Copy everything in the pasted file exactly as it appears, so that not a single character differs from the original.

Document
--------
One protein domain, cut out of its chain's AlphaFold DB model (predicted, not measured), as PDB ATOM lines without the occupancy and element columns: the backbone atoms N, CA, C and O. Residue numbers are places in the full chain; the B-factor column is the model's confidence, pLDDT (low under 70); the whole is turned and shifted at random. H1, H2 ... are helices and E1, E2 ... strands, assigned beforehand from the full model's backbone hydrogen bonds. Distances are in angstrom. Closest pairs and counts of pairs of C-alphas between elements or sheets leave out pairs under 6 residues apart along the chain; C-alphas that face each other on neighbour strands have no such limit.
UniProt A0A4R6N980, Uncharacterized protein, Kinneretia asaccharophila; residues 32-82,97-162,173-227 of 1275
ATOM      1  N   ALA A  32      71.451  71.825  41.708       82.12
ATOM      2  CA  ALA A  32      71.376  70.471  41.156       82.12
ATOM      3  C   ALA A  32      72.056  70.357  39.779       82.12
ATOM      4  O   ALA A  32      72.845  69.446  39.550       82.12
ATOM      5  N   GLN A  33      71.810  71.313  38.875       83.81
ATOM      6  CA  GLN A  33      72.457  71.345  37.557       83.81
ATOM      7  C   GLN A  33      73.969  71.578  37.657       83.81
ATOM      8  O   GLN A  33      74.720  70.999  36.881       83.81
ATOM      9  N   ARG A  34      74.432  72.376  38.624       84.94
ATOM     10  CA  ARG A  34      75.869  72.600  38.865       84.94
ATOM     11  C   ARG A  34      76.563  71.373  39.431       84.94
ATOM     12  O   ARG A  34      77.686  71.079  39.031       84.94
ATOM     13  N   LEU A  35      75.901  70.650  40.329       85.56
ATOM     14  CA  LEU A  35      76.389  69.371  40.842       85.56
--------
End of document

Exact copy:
One protein domain, cut out of its chain's AlphaFold DB model (predicted, not measured), as PDB ATOM lines without the occupancy and element columns: the backbone atoms N, CA, C and O. Residue numbers are places in the full chain; the B-factor column is the model's confidence, pLDDT (low under 70); the whole is turned and shifted at random. H1, H2 ... are helices and E1, E2 ... strands, assigned beforehand from the full model's backbone hydrogen bonds. Distances are in angstrom. Closest pairs and counts of pairs of C-alphas between elements or sheets leave out pairs under 6 residues apart along the chain; C-alphas that face each other on neighbour strands have no such limit.
UniProt A0A4R6N980, Uncharacterized protein, Kinneretia asaccharophila; residues 32-82,97-162,173-227 of 1275
ATOM      1  N   ALA A  32      71.451  71.825  41.708       82.12
ATOM      2  CA  ALA A  32      71.376  70.471  41.156       82.12
ATOM      3  C   ALA A  32      72.056  70.357  39.779       82.12
ATOM      4  O   ALA A  32      72.845  69.446  39.550       82.12
ATOM      5  N   GLN A  33      71.810  71.313  38.875       83.81
ATOM      6  CA  GLN A  33      72.457  71.345  37.557       83.81
ATOM      7  C   GLN A  33      73.969  71.578  37.657       83.81
ATOM      8  O   GLN A  33      74.720  70.999  36.881       83.81
ATOM      9  N   ARG A  34      74.432  72.376  38.624       84.94
ATOM     10  CA  ARG A  34      75.869  72.600  38.865       84.94
ATOM     11  C   ARG A  34      76.563  71.373  39.431       84.94
ATOM     12  O   ARG A  34      77.686  71.079  39.031       84.94
ATOM     13  N   LEU A  35      75.901  70.650  40.329       85.56
ATOM     14  CA  LEU A  35      76.389  69.371  40.842       85.56